World Cup 2014: Switzerland national soccer team guide
ANOTHER LITTLE SWISS MIRACLE?
It all started in 2002 when the Switzerland Under-17 national team won the European Championship, continued with another U-17 title in 2009 and an appearance in the U-21 final of the European Championship in 2011. They called it the “Little Swiss Miracle,” and it could be transferring to the senior team for the 2014 World Cup. The youthful and confident Swiss certainly have been impressive of late, going unbeaten in their 10 qualifying games – albeit against less than stellar competition – to jump all the way to a FIFA world ranking of eighth and become one of the seeded teams for the Dec. 6 World Cup draw. A friendly victory over hosts Brazil in August probably didn’t hurt that ranking.
WHO GOT THEM THERE
Xherdan Shaqiri, M, Bayern Munich (pictured left): The left-footed, Kosovo-born bulldog has been a stalwart off the bench for his club and one of the leaders for his country as a key piece in their youth academy’s recent success. For Switzerland, his on-field tenacity has worn off on his countrymen, giving them a reputation as a tough, feisty side.
Granit Xhaka, M, Borussia Mönchengladbach: There’s a healthy debate over whether Xhaka or Shaqiri is Switzerland’s top player. And while his international career hasn’t always been peaches and cream with Switzerland, the Albanian-born midfielder has become quite the star for the Rossocrociati. He’s also become a target for some club giants.
Gökhan Inler, M, Napoli: Born in Turkey, Inler is another in a handful of talented immigrants making their mark on the Switzerland soccer landscape. Long rumored to be a target of Arsenal’s Arsene Wenger, Inler had a funny way of showing his loyalty for his club.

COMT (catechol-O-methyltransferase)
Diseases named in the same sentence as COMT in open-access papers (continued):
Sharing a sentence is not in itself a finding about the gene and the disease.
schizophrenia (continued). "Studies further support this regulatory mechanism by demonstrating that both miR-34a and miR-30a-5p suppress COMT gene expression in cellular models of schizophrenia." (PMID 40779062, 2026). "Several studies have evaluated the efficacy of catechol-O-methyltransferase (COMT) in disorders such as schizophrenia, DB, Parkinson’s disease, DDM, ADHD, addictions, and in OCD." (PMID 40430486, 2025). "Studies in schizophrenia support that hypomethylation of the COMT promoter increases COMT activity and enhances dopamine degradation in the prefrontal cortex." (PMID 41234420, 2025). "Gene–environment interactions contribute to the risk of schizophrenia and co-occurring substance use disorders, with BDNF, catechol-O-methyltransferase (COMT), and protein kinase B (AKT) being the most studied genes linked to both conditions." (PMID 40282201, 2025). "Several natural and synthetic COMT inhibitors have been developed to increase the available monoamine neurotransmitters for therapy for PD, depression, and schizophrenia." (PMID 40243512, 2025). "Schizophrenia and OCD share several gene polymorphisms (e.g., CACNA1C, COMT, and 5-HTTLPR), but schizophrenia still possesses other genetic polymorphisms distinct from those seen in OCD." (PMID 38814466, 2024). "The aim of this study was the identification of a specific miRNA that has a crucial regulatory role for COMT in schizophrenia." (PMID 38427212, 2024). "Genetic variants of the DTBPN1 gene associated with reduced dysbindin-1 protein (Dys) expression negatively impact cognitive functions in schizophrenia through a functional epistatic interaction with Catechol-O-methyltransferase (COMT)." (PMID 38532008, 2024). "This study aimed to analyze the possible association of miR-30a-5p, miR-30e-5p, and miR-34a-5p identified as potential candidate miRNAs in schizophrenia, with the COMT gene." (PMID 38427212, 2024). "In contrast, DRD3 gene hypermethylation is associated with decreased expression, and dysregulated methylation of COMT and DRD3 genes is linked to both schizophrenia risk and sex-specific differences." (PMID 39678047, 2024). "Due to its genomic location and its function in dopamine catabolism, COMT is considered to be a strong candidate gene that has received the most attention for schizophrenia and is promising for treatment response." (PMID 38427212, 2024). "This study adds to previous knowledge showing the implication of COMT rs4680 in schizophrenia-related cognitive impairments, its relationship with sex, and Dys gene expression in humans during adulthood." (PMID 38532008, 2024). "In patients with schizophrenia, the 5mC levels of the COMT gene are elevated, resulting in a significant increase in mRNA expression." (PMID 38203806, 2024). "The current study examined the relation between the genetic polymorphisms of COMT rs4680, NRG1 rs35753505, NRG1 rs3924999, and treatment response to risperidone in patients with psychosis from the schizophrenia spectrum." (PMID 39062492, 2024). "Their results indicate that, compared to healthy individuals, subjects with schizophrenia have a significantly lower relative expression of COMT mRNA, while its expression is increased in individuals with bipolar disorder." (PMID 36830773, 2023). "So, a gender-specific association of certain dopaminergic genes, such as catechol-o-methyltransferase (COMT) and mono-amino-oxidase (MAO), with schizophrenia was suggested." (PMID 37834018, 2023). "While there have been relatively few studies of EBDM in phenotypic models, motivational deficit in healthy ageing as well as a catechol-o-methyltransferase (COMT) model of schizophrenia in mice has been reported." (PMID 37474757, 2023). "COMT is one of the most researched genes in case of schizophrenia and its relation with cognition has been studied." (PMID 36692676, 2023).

He’ll be leaving his post after the World Cup, but 64-year-old Ottmar Hitzfeld (right) can now add the achievement of developing Switzerland’s pool of young talent to his long list of accomplishments. The German native and former Bundesliga coach also led the Swiss to the 2010 World Cup, where they failed to advance out of pool play despite defeating eventual champion Spain, 1-0.
HOW THEY QUALIFIED
WCQ record: 7-3-0, 24 pts. / 17 GF, 6 GA (first place in Europe’s Group E)
It wasn’t the strongest group in Europe – consisting of Iceland, the second-place team, Slovenia, Norway, Albania and Cyprus – but Switzerland did little wrong in getting through to their top spot. They beat Iceland 2-0 in Reykjavik on Oct. 16 last year before playing them to an exciting 4-4 draw in Berne on June 9. They then beat Norway (2-0, Oct. 9), Albania (2-1, Oct. 10) and Slovenia (1-0, Oct. 15) to close out qualifying.
WORLD CUP HISTORY
Despite a 1-0 victory over eventual 2010 World Cup champions Spain in their final group-stage game, Switzerland finished third in their group and failed to advance to the knockout round thanks to a 1-0 loss to Chile and scoreless draw against Honduras in earlier games. Their 2006 tournament, which marked a return to the World Cup after failing to qualify for the previous two, ended in bitter disappointment in the round of 16 with a loss to Ukraine on penalty kicks (3-0), after finishing atop their group. Their 1994 tournament, following a 28-year drought, also ended in the round of 16. The Swiss were much more successful in the tournament’s early years, with quarterfinal runs in 1934, ’38 and ’54.
Former Toronto FC goalkeeper Stefan Frei, who recently went unsigned by TFC, has one cap for Switzerland … Defender Dennis Iapichino, who has six appearances for the Switzerland U-21s, played two seasons for the Montreal Impact before signing with D.C. United in August … The US national team last played Switzerland on Oct. 17, 2007 in Basel, beating them 1-0 via a goal by Michael Bradley.